The Susan M. Daniels Disability Mentoring Hall of Fame was established by the National Disability Mentoring Coalition (NDMC) to honor those individuals who are making a significant difference in the lives of youth and adults with disabilities through mentoring and to raise awareness about the importance of mentoring for individuals with disabilities.
We are proud to induct Matthew McCollough into the Susan Daniels Disability Mentoring Hall of Fame.
As a Filipino American with developmental disabilities, Mathew McCollough is currently the Executive Director of the District of Columbia Developmental Disabilities Council, which promotes independence and equal opportunity for individuals with intellectual and developmental disabilities. Prior to assuming this position, he served as the Communications Manager for the DC Office of Disability Rights, the Americans with Disabilities Act (ADA) compliance office for the District Government. He has been recognized for his communication and training expertise in the areas of education, diversity and sensitivity, cultural competency, and disability issues to a broad spectrum of audiences—students, advocates, parents, managers, community leaders, and other stakeholders.
Since 2009, the Developmental Disabilities Council has conducted the Disability Mentoring Days (DMD) program during October and parts of November, in recognition of Disability Employment Awareness Month. This annual program has introduced over 200 high school and college students with disabilities to potential employment and internship opportunities within approximately 60 government agencies and private companies in the DC metropolitan area during the seven-year time span.
In addition to the DMD program, Mr. McCollough has volunteered to serve as a mentor to several professionals, with and without disabilities, throughout his career. Serving as a mentor holds great value and responsibility to him. His grandfather, Norman “Bud” Iehl served as his greatest mentor during his childhood. As a member of “The Greatest Generation”, this gentleman acquired his disability during World War II, and he taught his grandson how to live with a great sense of purpose, integrity and honor.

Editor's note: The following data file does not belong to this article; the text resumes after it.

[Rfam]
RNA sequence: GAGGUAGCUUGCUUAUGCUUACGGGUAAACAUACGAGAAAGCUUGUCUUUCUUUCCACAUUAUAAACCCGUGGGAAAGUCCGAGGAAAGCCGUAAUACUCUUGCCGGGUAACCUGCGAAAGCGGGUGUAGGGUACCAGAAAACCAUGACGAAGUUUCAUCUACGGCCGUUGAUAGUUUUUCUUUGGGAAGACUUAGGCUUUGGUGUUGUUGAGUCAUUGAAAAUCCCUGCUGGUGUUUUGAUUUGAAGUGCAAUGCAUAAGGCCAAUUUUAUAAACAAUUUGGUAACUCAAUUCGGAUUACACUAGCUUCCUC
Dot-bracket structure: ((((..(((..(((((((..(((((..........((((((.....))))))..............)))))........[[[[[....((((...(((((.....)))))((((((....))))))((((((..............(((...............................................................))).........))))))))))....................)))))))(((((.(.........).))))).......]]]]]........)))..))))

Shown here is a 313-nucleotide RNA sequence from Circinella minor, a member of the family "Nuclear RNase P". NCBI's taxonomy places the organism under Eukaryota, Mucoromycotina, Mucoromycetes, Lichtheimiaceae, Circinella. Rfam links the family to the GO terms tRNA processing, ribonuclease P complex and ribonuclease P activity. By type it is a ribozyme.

Mr. McCollough has been appointed to several commissions and boards with emphasis on health equity and human rights, including the Chair of the District of Columbia State Rehabilitation Council, Mid-Atlantic Regional Health Equity Council, District of Columbia Commission on Human Rights, and the Vice President of the National Association of Councils on Developmental Disabilities Board of Directors. Additionally, Mr. McCollough has had the privilege of serving as staff faculty with the Leadership Institute for Cultural Diversity and Cultural and Linguistic Competence since 2015.
In 2011, he was appointed by President Barack Obama to serve on the United States Access Board, an independent Federal agency devoted to establishing accessibility standards that promote the full integration and participation of people with disabilities. In 2015, President Obama reappointed Mr. McCollough to serve a second term on the U.S. Access Board. Previously, he served as a Grants Manager and Trainer with the Association of University Centers on Disabilities and for the National Service Inclusion Project—a training and technical assistance provider that advocates on the behalf of individuals with disabilities to fully participate in service and civic-minded programs within their communities.
Mr. McCollough received an MPA from American University and a Bachelor’s degree in Political Science from James Madison University.